Helping Teams Score, Behind the Scenes

collage of Lee Mendelowitz, Di Zou and Benjamin Eidelberg

Clockwise from top, Benjamin Eidelberg ’15, M.S. ’16, Lee Mendelowitz M.S. ’12, Ph.D. ’15, and Di Zou ’09 tackle mountains of data as sports anaytics experts for the Washington Wizards, Washington Nationals and Baltimore Orioles, respectively.

Spring 2024 Post-Grad

3 Alums Crunch Numbers as Sports Analytics Experts for Pro Teams in the DMV

From shooting guard Kevin Huerter in the NBA to second baseman Brandon Lowe in MLB, University of Maryland fans can easily find Terps suiting up throughout professional sports. But beyond the fields and courts, three alums are tuning up their statistical models to help local teams succeed.

Lee Mendelowitz M.S. ’12, Ph.D. ’15, senior director of research and development for the Washington Nationals; Di Zou ’09, director of baseball systems for the Baltimore Orioles; and Benjamin Eidelberg ’15, M.S. ’16, director of basketball strategy and analytics for the Washington Wizards, all digest mountains of player performance, salary and other data.

“Sometimes you have little discoveries that are only possible when you have access to the datasets that we do,” Mendelowitz says. “There’s this feeling of, you’re one of a few people who have done this kind of work and reached this conclusion.”

The Terp analysts let us peek inside their playbook.

While the Nationals’ World Series run in 2019 was “unbelievable,” it’s the nuanced breakthroughs each season that are most rewarding, says Mendelowitz, who studied applied mathematics at UMD. For instance, before MLB banned shifts, he made the extremely specific recommendation to use the defensive tactic more against left-handed hitters with a runner on first than with the bases empty.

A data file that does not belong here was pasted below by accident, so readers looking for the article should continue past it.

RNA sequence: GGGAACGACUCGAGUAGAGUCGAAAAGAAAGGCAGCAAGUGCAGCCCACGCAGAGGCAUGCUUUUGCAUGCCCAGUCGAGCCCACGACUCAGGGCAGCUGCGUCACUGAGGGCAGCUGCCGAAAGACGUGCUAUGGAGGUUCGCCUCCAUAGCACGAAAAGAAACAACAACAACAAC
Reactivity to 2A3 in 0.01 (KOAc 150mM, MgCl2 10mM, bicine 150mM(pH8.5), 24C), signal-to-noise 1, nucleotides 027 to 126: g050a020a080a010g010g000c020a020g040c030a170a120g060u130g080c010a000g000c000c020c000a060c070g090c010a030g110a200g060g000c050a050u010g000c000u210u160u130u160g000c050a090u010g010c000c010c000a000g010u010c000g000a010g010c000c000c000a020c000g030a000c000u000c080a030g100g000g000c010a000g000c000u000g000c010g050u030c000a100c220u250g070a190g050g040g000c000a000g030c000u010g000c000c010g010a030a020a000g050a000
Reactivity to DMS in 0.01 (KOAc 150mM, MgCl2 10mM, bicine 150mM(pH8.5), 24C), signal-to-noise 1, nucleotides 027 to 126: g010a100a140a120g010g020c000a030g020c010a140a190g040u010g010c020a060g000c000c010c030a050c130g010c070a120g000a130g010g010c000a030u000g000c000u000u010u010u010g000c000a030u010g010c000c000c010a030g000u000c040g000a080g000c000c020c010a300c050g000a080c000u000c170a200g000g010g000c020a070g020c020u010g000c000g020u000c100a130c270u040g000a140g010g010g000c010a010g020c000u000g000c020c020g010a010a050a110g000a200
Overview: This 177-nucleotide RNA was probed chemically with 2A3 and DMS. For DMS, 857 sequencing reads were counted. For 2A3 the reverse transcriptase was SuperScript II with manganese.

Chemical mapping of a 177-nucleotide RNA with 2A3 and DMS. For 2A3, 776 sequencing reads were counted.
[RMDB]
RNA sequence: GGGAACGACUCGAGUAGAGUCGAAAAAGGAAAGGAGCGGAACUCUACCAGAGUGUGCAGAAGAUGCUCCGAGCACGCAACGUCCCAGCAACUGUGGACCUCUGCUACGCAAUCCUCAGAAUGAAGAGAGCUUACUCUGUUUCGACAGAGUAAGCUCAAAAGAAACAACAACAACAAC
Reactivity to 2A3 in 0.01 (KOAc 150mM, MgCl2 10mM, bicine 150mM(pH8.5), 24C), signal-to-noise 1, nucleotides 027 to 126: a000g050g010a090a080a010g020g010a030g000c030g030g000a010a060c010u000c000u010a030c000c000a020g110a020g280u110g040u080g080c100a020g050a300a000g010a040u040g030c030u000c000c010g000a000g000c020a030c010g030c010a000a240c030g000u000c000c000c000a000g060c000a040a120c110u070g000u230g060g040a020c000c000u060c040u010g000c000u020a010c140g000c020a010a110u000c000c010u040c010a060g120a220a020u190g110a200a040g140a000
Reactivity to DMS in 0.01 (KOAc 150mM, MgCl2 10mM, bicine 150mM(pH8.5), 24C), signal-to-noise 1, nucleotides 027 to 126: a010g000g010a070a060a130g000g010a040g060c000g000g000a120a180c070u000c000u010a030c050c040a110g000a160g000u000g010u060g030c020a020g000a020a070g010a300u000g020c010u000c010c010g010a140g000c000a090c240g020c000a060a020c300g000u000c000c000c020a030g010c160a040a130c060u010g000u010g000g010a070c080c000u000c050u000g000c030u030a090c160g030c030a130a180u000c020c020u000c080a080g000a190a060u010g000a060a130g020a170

“It feels great because you notice this small thing in the data, you have conviction about it, you recommend it to your team, it gives you a slight competitive edge,” he says, “and then two or three years later, the entire league is doing that exact same thing.”

A lifelong Baltimore fan, this software engineer who also studied math at UMD helped a young Orioles team put together a 101-win season and reach the top of the American League last year by wrangling data from every limb movement of every player into machine learning models.

“I like to joke that I get paid to watch baseball,” he says. “I really love programming and analytics and sports, and it’s great that there’s a field that combines all of that.”

Prior to February’s NBA trade deadline, the Wizards made two deals involving players and draft picks. But first, Eidelberg and members of the front office distilled a league’s worth of salary information to ensure compliance with its rules. It’s a job he’s dreamed about since serving as a student manager and graduate assistant for Maryland men’s basketball while studying management and marketing analytics.

“I love playing with numbers, and I didn’t know what the job entailed at the highest level,” he says, “but I recognized that in 2015-16, basketball was undergoing an analytics and information revolution.”


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